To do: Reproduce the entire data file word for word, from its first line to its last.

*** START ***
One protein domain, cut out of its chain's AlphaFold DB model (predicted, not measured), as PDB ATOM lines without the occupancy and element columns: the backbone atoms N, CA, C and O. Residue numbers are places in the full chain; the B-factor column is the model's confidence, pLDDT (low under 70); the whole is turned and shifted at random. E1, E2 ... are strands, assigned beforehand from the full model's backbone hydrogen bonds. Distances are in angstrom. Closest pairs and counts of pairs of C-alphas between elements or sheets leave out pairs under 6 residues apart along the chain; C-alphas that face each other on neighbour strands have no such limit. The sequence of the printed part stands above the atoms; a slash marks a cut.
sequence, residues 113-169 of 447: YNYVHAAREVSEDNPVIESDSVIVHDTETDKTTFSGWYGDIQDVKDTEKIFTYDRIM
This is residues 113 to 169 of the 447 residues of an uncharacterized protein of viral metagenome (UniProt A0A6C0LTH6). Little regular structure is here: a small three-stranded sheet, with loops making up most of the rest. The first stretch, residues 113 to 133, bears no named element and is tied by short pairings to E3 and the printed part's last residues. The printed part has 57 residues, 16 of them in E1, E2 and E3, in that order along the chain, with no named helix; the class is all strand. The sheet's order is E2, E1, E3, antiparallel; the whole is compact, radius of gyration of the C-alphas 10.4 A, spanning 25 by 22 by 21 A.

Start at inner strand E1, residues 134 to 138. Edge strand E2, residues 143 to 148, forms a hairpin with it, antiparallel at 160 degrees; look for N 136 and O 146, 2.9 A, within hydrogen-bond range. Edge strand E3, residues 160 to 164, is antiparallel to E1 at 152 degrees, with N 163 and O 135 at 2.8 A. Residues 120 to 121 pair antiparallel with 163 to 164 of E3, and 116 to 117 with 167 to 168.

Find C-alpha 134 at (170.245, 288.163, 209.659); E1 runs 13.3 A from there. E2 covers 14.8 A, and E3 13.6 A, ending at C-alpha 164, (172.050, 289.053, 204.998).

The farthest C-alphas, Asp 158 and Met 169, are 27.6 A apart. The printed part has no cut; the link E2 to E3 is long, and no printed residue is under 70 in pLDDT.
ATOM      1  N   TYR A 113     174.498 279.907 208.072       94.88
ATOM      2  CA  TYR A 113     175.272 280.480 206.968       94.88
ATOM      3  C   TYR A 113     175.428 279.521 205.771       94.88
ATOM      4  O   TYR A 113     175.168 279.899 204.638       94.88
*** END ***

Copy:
One protein domain, cut out of its chain's AlphaFold DB model (predicted, not measured), as PDB ATOM lines without the occupancy and element columns: the backbone atoms N, CA, C and O. Residue numbers are places in the full chain; the B-factor column is the model's confidence, pLDDT (low under 70); the whole is turned and shifted at random. E1, E2 ... are strands, assigned beforehand from the full model's backbone hydrogen bonds. Distances are in angstrom. Closest pairs and counts of pairs of C-alphas between elements or sheets leave out pairs under 6 residues apart along the chain; C-alphas that face each other on neighbour strands have no such limit. The sequence of the printed part stands above the atoms; a slash marks a cut.
sequence, residues 113-169 of 447: YNYVHAAREVSEDNPVIESDSVIVHDTETDKTTFSGWYGDIQDVKDTEKIFTYDRIM
This is residues 113 to 169 of the 447 residues of an uncharacterized protein of viral metagenome (UniProt A0A6C0LTH6). Little regular structure is here: a small three-stranded sheet, with loops making up most of the rest. The first stretch, residues 113 to 133, bears no named element and is tied by short pairings to E3 and the printed part's last residues. The printed part has 57 residues, 16 of them in E1, E2 and E3, in that order along the chain, with no named helix; the class is all strand. The sheet's order is E2, E1, E3, antiparallel; the whole is compact, radius of gyration of the C-alphas 10.4 A, spanning 25 by 22 by 21 A.

Start at inner strand E1, residues 134 to 138. Edge strand E2, residues 143 to 148, forms a hairpin with it, antiparallel at 160 degrees; look for N 136 and O 146, 2.9 A, within hydrogen-bond range. Edge strand E3, residues 160 to 164, is antiparallel to E1 at 152 degrees, with N 163 and O 135 at 2.8 A. Residues 120 to 121 pair antiparallel with 163 to 164 of E3, and 116 to 117 with 167 to 168.

Find C-alpha 134 at (170.245, 288.163, 209.659); E1 runs 13.3 A from there. E2 covers 14.8 A, and E3 13.6 A, ending at C-alpha 164, (172.050, 289.053, 204.998).

The farthest C-alphas, Asp 158 and Met 169, are 27.6 A apart. The printed part has no cut; the link E2 to E3 is long, and no printed residue is under 70 in pLDDT.
ATOM      1  N   TYR A 113     174.498 279.907 208.072       94.88
ATOM      2  CA  TYR A 113     175.272 280.480 206.968       94.88
ATOM      3  C   TYR A 113     175.428 279.521 205.771       94.88
ATOM      4  O   TYR A 113     175.168 279.899 204.638       94.88